Hummus Elite
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Glatt Kosher Middle Eastern / Mediterranean Cuisine
Top 10 Middle Eastern Spices

The Middle East is famous for its spicy, flavorful dishes mainly because Arabian spice traders once monopolized the market on spices and provided that region with access to just about every spice available. Spices were highly prized in the Middle Ages because food spoiled so quickly due to poor hygiene standards and appalling food preservation methods. Hundreds of years ago, spices helped to mask the flavor of foods that were less than fresh and made them more palatable. Some spices even helped prevent food from deteriorating so quickly in the hot summer months.

Aromatic and distinctively bitter, cumin is the dried fruit or "seeds" of a plant belonging to the parsley family. As one of the principle ingredients in curry powder, the cumin plant is found growing naturally in the Nile River Valley and is used in hummus, couscous, meat dishes and mashed tahini and chick pea spread.

Rose petal water adds a sweet, floral taste to Middle Eastern candies, syrups and rice dishes. This spice is found in Moroccan Baklava and carrot salad, sweetened saffron rice and Lokum, also known as Turkish Delight.

Used in meat, vegetable, bread and salad dishes, Za'atar is a combination of sesame, sumac and thyme that tastes nutty and tangy. Sometimes mixed with olive oil as a spread for bread, Za'atar is thought to contain medicinal qualities that enhance the mind, especially in the Levant where children traditionally eat bread and Za'atar before going to school.

Strong, aromatic and somewhat smoky in flavor, cardamom is commonly used in Indian dishes as well as in Scandinavian and Finnish breads. Green cardamom powder is also a Middle East staple found in teas, coffees and sweet dishes. Black cardamom flavors curries and garnishes basmati rice and various meat dishes. In addition, cardamom seeds are often chewed like chewing gum to freshen breath.

A spice extracted from Rhus coriaria bush berries native to the Middle East and Mediterranean, sumac is distantly related to the toxic plant found in North America but is entirely safe to eat. After the berries are dried and crushed, the powder is mixed with salt to provide dishes with a vividly tart, slightly lemony taste. Sumac is often sprinkled over salads or rice kebab and as a garnish for hummus dishes.

Possessing a sweet, hay-like aroma and rich, bitter taste, saffron is an expensive Middle Eastern spice due to the fact that each flower's stigma must be collected by hand. Currently, Iran is responsible for producing most of the saffron in the world--nearly 90 percent. With over 150 aromatic compounds contributing to its unique flavor, saffron is found in Middle Eastern confectionaries, liquors and meat dishes. It is also used in India and China as a fabric dye and in perfumes.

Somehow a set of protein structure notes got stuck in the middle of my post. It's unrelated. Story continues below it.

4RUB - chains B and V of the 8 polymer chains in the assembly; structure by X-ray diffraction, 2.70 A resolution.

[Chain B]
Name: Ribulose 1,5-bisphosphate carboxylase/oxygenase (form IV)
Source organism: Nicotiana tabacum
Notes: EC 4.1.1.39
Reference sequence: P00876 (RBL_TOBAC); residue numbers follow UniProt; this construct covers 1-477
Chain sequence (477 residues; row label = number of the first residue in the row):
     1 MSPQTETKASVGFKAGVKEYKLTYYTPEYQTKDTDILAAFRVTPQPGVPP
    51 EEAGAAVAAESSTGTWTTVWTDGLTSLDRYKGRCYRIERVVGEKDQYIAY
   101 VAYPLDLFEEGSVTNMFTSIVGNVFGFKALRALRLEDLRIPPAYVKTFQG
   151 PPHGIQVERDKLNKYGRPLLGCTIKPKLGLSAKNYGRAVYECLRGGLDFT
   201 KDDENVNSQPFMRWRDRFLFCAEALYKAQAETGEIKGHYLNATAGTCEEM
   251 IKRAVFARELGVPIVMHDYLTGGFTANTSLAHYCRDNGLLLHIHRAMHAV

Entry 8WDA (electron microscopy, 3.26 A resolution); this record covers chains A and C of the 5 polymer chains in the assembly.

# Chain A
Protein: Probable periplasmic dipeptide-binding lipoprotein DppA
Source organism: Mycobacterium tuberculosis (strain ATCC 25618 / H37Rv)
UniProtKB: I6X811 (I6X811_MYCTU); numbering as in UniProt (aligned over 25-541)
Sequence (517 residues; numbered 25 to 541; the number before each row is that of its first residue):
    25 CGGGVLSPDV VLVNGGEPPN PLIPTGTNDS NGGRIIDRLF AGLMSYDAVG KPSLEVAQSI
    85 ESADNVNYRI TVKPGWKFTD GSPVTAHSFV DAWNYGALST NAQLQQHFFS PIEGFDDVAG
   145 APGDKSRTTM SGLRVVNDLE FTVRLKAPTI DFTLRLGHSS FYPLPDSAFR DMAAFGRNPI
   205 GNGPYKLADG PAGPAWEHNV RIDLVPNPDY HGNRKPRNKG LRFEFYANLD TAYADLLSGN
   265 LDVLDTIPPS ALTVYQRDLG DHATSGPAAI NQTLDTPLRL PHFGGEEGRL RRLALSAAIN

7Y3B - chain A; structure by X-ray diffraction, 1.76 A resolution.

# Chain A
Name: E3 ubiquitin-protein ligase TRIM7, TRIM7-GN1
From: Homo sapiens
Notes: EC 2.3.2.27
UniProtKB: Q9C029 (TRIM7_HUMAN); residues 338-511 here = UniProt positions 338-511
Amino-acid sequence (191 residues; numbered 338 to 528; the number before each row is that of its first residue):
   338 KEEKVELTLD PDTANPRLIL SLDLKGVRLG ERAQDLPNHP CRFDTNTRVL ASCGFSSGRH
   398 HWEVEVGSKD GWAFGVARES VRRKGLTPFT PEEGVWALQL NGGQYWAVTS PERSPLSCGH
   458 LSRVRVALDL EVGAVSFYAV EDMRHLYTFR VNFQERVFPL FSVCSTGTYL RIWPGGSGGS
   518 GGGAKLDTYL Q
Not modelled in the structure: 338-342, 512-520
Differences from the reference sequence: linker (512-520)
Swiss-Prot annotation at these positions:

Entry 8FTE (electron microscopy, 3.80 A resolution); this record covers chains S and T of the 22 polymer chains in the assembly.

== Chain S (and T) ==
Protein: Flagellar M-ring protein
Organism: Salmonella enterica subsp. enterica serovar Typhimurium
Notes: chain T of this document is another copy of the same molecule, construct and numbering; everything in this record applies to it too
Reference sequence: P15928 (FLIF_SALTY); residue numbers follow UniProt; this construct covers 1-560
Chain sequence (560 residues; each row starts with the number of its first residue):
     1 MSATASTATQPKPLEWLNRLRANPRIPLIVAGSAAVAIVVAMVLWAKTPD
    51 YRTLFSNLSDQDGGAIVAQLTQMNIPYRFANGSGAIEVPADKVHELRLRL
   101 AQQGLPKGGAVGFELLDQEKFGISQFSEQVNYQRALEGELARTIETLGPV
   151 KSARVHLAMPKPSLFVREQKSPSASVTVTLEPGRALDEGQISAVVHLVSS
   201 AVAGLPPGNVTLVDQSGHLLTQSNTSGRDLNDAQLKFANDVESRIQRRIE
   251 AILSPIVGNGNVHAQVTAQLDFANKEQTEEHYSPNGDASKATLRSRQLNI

Tasting nutty and mildly sweet, fenugreek can be used as a spice (ground seeds), herb (fresh or dried leaves) or eaten as a vegetable (sprouts and leaves). Indian dishes such as pickles, daals and curries often contain fenugreek as well as in "ghormeh sabzi", the national dish of Iran. Yemenite Jews called fenugreek "yelba" which they use to make Hilba, a curry-like sauce that is eaten during the first or second night of the Jewish New Year (Rosh Hashana).

Peppermint and Spearmint
Leaves of the spearmint and peppermint plants are traditionally used in Middle Easter, Greek and Turkish cuisine, enhancing meat, salads and fruit dishes as well as yogurts. Freshly brewed mint tea is a staple of North African culture and is always served in a glass rather than a teacup.

Cloves add a delicious, mildly licorice-like flavor to meats, vegetables and drinks in many Egyptian, Turkish, Moroccan and Syrian dishes. Immature buds are picked then crushed to release their taste and aroma. When combined with garlic or cinnamon and rubbed on chicken, lamb or beef, this spice acts as a strong flavor enhancer that draws out a rich, meaty taste.

Yansoun, Arabic for aniseed, is one of the oldest spices known to originate in the Middle East and is native to Spain, Egypt and Greece. Aniseed is the main ingredient in licorice and is found in many desserts, drinks and candies served in the Middle East. Aniseed tea is also used for relief of colic in babies as well as stomach cramps in adults.
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